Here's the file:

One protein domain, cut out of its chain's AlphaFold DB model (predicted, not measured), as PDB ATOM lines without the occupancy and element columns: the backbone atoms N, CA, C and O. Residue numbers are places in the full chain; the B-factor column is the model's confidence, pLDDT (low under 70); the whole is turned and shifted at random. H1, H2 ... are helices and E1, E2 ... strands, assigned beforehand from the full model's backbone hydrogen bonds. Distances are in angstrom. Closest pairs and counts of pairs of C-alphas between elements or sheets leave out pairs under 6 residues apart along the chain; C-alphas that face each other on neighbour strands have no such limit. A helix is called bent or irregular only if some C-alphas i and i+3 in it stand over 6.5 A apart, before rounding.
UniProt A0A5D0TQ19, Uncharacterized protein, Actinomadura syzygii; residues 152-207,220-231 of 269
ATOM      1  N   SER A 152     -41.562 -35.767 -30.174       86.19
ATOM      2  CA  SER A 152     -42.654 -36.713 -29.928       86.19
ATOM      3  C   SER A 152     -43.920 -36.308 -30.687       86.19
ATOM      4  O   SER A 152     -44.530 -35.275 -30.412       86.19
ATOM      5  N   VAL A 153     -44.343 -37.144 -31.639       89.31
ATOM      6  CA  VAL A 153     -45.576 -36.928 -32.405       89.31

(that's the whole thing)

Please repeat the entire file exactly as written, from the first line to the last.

One protein domain, cut out of its chain's AlphaFold DB model (predicted, not measured), as PDB ATOM lines without the occupancy and element columns: the backbone atoms N, CA, C and O. Residue numbers are places in the full chain; the B-factor column is the model's confidence, pLDDT (low under 70); the whole is turned and shifted at random. H1, H2 ... are helices and E1, E2 ... strands, assigned beforehand from the full model's backbone hydrogen bonds. Distances are in angstrom. Closest pairs and counts of pairs of C-alphas between elements or sheets leave out pairs under 6 residues apart along the chain; C-alphas that face each other on neighbour strands have no such limit. A helix is called bent or irregular only if some C-alphas i and i+3 in it stand over 6.5 A apart, before rounding.
UniProt A0A5D0TQ19, Uncharacterized protein, Actinomadura syzygii; residues 152-207,220-231 of 269
ATOM      1  N   SER A 152     -41.562 -35.767 -30.174       86.19
ATOM      2  CA  SER A 152     -42.654 -36.713 -29.928       86.19
ATOM      3  C   SER A 152     -43.920 -36.308 -30.687       86.19
ATOM      4  O   SER A 152     -44.530 -35.275 -30.412       86.19
ATOM      5  N   VAL A 153     -44.343 -37.144 -31.639       89.31
ATOM      6  CA  VAL A 153     -45.576 -36.928 -32.405       89.31